Thursday, September 15, 2011

Anything goes? Really?

Maybe I'm just naive, but I keep hearing the same allegation spoken again and again, and it sounds something like this: the United Methodist Church is in decline because we are preaching "anything goes."

Let me bracket the issue of the United Methodist Church being in decline. I'm not going to argue that one. We've got to do better on getting folks in our doors, we've got to do better at baptism, we've got to do better at evangelism. This is all good. I'd like to have a church to serve in twenty years, after all.

But "anything goes?" Really? Have you ever actually heard a United Methodist pastor preach "anything goes?" Do we have a cadre of spiritually blase ministers out there, preaching "Whatever" and "Do what you want" and "What you think and believe and do don't matter?"

"Dearly beloved, we gather here for some reason or another, not that it matters, to join these two in holy marriage, which doesn't even really mean much. I'm just here for the honorarium."

"In the beginning was the Word, which you can interpret however you want. I choose to think that the Word was not so much a Word as a symbol, like the artist formerly known as Prince."

"Do unto others whatever you feel like, really."

"Keep these commandments, when you can."

Are these sermons being preached? Of course not. Find one such sermon, send it to me, and I'll eat my words. They simply do not exist. You would be hard-pressed to find one mininster who has preached one sermon that boils down to "anything goes."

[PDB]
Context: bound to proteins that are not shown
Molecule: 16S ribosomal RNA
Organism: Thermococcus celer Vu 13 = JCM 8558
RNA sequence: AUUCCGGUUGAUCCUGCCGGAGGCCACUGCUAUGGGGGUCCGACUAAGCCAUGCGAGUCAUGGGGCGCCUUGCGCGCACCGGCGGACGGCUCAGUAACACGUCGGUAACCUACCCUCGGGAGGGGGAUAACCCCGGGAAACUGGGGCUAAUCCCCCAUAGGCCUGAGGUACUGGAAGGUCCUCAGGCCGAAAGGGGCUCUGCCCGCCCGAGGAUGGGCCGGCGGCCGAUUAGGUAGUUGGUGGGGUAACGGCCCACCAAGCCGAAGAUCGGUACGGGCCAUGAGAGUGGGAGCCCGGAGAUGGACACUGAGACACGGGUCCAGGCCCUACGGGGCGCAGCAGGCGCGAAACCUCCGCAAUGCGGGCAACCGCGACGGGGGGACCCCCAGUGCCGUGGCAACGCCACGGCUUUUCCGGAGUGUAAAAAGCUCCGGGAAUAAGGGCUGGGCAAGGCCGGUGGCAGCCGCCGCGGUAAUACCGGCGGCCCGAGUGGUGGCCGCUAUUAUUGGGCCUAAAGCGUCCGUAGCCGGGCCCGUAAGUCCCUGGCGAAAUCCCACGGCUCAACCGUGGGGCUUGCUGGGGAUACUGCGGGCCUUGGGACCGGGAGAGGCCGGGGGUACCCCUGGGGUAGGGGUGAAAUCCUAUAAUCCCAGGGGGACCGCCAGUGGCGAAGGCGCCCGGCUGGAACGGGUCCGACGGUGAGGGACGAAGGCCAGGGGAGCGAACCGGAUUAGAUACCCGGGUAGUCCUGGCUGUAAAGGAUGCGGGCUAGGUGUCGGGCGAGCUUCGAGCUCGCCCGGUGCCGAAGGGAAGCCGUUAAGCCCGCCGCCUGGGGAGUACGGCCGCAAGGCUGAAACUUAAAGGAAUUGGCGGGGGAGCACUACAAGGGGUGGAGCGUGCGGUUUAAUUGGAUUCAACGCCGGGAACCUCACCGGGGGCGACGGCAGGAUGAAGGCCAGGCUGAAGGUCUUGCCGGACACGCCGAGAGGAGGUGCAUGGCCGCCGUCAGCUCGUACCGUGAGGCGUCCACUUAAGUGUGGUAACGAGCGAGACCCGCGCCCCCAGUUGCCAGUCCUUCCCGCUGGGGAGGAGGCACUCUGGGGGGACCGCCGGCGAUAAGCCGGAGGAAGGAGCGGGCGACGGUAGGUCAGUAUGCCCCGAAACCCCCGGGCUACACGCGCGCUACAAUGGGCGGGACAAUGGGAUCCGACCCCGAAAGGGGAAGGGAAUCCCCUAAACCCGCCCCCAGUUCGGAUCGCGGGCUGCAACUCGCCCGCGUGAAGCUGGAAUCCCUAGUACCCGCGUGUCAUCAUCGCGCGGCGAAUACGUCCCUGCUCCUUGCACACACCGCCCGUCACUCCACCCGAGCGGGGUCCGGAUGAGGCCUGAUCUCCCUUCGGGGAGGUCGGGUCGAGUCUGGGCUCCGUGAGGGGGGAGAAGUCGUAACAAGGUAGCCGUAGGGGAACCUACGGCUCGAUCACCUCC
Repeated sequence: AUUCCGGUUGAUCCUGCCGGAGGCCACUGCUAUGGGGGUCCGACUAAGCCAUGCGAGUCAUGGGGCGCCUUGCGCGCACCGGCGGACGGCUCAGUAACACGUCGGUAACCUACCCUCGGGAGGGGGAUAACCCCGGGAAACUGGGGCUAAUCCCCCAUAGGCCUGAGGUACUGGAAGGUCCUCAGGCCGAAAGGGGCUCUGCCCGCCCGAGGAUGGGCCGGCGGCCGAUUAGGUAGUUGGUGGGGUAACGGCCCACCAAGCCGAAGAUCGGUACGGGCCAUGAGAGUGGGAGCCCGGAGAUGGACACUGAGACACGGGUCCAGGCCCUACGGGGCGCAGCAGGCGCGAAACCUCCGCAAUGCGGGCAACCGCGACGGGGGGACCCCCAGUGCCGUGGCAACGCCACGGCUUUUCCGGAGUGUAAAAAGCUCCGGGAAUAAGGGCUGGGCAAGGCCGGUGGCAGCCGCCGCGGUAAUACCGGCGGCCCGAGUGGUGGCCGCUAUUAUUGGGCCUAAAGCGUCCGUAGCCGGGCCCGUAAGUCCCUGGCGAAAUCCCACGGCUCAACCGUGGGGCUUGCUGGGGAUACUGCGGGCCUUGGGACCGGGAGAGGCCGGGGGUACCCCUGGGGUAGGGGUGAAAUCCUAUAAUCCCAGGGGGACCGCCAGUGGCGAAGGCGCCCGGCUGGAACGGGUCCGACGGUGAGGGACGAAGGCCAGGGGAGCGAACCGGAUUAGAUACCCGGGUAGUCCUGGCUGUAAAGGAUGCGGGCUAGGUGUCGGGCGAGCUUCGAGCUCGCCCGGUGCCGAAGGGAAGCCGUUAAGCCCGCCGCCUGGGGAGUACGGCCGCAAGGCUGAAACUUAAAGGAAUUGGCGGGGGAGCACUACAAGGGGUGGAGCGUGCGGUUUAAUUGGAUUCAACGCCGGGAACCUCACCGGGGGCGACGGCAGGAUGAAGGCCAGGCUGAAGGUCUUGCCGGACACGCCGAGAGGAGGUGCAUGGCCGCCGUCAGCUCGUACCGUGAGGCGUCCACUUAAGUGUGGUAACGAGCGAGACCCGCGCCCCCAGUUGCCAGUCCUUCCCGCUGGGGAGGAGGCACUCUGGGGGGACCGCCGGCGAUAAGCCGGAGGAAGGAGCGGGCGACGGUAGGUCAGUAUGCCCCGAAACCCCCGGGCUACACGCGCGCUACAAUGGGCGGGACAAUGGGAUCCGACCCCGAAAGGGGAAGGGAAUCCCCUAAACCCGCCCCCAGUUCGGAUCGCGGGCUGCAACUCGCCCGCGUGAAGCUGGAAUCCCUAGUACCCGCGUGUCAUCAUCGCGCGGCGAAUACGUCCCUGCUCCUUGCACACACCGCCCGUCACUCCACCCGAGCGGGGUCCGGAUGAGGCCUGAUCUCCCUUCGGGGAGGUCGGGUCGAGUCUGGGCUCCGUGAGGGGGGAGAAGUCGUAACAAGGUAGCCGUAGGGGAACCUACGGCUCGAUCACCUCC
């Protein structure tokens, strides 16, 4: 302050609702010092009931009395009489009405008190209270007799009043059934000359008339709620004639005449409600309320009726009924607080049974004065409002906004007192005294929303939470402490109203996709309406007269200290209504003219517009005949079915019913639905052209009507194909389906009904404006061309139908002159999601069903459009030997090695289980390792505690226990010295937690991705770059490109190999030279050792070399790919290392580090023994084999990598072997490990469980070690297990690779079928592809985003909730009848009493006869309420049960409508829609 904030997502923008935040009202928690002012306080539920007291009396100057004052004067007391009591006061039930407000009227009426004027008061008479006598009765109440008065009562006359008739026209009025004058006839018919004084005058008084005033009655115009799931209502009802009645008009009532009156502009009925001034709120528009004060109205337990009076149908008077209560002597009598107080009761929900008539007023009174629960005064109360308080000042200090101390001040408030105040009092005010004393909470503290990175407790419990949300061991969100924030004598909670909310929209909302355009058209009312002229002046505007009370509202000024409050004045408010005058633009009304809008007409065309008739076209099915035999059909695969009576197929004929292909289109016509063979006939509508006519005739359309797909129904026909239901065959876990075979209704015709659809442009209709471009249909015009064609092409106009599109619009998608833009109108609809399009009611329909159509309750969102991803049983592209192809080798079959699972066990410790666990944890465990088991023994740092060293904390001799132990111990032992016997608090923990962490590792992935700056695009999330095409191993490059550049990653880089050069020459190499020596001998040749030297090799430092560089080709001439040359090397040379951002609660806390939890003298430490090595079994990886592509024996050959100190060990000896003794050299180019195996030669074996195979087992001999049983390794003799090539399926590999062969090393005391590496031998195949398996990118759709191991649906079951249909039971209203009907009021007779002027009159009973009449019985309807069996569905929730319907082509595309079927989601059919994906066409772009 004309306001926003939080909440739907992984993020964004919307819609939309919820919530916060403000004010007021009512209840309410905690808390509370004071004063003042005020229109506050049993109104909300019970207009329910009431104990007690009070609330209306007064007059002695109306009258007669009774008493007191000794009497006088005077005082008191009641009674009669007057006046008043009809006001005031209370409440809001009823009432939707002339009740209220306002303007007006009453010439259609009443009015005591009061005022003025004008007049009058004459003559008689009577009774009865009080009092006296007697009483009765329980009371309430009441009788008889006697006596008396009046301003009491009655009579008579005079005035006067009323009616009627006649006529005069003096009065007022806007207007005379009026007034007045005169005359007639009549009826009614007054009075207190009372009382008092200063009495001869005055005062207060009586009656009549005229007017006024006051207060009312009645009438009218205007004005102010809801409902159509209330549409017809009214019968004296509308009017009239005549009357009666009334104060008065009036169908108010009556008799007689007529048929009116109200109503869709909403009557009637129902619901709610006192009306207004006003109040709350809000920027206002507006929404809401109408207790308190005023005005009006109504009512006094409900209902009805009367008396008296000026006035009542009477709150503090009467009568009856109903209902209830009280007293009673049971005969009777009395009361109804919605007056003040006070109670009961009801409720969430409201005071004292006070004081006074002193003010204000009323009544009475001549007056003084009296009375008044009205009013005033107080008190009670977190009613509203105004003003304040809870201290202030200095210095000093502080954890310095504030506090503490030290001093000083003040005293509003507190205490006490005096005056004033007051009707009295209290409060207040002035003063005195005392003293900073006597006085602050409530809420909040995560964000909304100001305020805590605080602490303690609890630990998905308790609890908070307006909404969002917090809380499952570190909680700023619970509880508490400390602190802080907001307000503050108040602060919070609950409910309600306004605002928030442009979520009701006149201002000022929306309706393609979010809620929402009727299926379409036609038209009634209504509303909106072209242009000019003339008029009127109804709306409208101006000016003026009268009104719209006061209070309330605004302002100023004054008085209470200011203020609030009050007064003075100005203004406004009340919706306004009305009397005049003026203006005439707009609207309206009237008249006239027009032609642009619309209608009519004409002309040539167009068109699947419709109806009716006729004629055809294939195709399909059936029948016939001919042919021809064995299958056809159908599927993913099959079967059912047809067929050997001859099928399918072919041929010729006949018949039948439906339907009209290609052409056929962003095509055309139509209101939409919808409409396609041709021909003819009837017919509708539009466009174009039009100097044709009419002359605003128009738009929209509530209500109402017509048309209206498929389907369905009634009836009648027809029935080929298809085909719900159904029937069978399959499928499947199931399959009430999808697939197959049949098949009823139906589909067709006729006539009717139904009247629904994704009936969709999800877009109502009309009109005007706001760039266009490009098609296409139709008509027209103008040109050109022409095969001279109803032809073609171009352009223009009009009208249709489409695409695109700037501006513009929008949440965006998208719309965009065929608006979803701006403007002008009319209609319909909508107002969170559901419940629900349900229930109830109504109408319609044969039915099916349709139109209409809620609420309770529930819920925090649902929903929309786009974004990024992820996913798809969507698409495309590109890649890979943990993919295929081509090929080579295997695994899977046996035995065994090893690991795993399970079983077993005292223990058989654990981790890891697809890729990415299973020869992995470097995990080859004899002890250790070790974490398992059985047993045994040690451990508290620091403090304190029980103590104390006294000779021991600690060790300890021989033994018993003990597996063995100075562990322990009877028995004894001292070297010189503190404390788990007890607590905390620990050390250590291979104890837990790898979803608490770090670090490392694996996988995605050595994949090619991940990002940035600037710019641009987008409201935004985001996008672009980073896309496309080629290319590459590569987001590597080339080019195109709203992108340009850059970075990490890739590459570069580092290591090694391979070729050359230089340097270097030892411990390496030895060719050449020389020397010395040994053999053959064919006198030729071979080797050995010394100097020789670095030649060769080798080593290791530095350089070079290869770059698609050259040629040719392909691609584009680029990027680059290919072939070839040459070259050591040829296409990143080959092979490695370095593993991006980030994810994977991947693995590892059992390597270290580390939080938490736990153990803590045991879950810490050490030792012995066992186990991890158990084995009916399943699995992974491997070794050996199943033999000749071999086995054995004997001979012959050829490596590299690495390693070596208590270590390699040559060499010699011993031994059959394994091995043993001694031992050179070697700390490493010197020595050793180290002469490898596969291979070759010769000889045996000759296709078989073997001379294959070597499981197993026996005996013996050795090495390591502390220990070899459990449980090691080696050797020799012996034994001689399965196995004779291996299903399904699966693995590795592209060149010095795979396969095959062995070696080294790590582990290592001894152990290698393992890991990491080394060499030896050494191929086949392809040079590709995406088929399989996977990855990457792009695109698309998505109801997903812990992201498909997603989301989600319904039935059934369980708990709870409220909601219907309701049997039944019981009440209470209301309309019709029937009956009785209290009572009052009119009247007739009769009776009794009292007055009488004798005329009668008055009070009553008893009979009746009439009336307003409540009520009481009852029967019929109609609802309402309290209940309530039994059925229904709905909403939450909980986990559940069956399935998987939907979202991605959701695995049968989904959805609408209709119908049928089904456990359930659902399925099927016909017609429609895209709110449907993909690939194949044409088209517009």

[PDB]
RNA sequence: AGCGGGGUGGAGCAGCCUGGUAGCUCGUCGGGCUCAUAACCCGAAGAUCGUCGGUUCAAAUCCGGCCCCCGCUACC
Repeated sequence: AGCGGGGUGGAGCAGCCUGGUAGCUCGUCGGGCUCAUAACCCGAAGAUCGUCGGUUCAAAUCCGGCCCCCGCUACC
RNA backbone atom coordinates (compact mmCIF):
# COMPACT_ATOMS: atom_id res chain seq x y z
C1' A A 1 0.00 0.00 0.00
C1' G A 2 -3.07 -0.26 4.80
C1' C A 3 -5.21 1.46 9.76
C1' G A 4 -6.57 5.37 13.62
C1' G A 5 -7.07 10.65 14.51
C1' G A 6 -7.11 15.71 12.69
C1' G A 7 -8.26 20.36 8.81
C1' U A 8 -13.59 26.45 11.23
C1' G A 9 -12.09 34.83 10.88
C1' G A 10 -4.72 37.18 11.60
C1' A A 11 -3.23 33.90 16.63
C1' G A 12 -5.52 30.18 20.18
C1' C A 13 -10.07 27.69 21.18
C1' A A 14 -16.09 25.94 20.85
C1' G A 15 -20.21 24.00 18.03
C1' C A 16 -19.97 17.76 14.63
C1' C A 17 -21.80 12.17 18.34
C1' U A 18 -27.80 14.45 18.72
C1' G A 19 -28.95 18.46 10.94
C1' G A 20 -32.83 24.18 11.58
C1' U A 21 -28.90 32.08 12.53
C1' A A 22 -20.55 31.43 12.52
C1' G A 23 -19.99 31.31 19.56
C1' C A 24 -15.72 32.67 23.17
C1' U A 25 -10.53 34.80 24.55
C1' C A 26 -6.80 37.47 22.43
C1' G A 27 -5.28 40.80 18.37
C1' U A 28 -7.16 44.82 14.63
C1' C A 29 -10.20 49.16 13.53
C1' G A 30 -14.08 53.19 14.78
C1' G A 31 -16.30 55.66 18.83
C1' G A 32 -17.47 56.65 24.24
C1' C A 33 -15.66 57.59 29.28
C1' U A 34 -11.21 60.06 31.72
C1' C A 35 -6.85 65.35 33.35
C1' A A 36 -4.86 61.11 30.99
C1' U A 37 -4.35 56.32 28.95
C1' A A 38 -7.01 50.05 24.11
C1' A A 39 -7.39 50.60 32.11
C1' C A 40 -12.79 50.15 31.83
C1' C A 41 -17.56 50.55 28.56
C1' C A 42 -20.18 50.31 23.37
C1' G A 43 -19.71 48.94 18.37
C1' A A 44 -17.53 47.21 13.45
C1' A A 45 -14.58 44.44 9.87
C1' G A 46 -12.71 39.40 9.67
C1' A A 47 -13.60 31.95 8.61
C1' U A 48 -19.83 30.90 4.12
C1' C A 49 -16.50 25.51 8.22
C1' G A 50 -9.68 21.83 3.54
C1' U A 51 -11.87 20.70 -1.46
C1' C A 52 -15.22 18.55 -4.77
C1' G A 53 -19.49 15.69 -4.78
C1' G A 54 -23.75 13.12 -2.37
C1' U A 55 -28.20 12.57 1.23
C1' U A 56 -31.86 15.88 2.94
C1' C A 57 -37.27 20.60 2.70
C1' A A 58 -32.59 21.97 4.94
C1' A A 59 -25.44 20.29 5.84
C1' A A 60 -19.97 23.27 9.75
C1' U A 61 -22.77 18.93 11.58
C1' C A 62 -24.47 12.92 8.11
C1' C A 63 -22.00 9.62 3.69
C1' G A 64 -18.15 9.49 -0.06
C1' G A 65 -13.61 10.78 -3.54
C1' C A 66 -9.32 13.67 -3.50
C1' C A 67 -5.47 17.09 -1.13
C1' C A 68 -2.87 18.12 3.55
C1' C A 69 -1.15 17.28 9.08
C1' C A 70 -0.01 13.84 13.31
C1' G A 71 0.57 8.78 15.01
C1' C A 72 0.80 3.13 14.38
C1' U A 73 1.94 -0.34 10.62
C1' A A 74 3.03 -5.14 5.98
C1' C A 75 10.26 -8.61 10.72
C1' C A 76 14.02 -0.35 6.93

This does not mean we do not have some deep-seated theological differences, not that that is a bad thing. We disagree on many issues, but ours is a big tent denomination, for better or worse. The United Methodist witness is born out of these disagreements, tempered against different opinions and dulled a bit, perhaps, in community. We move slowly, but we are a Church. We're carrying two thousand years worth of luggage. Slow movement is warranted.

To say that "anything goes" is to deny the strongly-held beliefs held by those with whom we disagree. I may hear a sermon with which I disagree, but I'll bet I will hear a passionate defense of the point, using scripture, tradition, reason, and experience.

Deep-seated theological differences are not the same thing as "anything goes," and I am starting to believe more and more that blaming "anything goes" is a convenient way to keep from looking at our actual house, figuring out what is actually going on, and addressing our actual issues.

But maybe I am wrong. Find me one "anything goes" sermon and I'll recant. I just don't think they exist.

1 comment:

  1. A good and fair point. I suspect "anything goes" is short-hand the same way some folks accuse others of preaching "hate" when they proclaim traditional moral teachings.

    We do a bad job of being generous with each other sometimes.